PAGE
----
Although he admits to having serious and straightforward sides, outside of work Wetli is an adventure enthusiast who is into extreme sports, including snow skiing, scuba diving and mountain biking. You might also find him gardening, fishing or even refinishing and restoring old furniture in his free time.

He describes himself as mainly “a fun-loving person” who enjoys family and good times, even though he and his wife, who married in 1997, do not have any children. They enjoy teaching their nieces and nephews how to cook and having friends and family over for dinner at their home in Decatur, Ga.

Looking back on the decisions he has made since his teenage years, Wetli is more than pleased with how his life has turned out. The quote at the end of his bio in bold, capital letters says it all: “Love life, love my wife & love to cook!”

— By Beatrice Rosen

When I first came to Emory, my relationship with food was evolving. As a freshman, I was careless in a sprawling city, my appetite at the mercy of a cafeteria that closed at 8 p.m. and ran short of food an hour earlier. The Dobbs Market, more often called the DUC, was the unfortunate gooey center of my culinary existence.

Now, there is hope for future Emory undergraduates.

Last week, the Dobbs University Center (DUC) tested new operating hours that kept the gates up until 10 p.m., instead of the usual 8 p.m. The kitchen also experimented with a “Premium Night,” during which students could have high-quality foods at the cost of one meal swipe, plus an additional $5.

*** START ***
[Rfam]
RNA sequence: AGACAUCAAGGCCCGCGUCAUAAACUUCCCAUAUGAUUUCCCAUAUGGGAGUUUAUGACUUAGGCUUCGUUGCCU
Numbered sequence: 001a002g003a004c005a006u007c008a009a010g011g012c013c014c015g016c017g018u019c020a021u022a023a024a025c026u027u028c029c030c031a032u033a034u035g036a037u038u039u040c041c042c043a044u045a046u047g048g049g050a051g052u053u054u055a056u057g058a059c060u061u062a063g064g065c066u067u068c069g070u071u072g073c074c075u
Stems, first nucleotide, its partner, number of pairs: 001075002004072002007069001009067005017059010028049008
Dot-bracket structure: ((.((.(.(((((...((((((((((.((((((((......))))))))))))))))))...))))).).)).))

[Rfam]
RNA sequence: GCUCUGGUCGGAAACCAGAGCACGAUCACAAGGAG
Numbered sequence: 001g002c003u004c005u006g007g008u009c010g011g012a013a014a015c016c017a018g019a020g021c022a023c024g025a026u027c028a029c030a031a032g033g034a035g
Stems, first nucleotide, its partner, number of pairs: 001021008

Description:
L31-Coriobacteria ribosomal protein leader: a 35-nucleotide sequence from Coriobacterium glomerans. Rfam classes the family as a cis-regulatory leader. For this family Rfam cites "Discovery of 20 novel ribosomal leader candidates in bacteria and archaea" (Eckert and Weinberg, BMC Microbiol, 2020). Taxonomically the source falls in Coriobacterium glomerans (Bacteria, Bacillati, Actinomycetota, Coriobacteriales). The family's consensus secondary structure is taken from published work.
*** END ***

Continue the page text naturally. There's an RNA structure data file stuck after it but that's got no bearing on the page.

I was skeptical when I heard “premium,” “DUC” and “additional $5” all in one sentence. And then when a DUC manager reportedly said that the food would be “higher quality than what you get at most restaurants,” I figured Pinocchio was running the entire operation.

Come Premium Night last Wednesday, I walked into the DUC at 6 p.m. only to discover that the special meals would be served between 8 and 10 p.m. Maybe I missed a sign or email, but that was news to me. Two hours later, with my ticket in hand, I found a line of students waiting in front of the grill station. A DUC employee was asking students for their names and how they would like their steak cooked.

Within 15 minutes, I had a 12 oz. N.Y. Strip covered in mushroom gravy and charred to a perfect medium-rare resting in front of me. The verdict? Nom.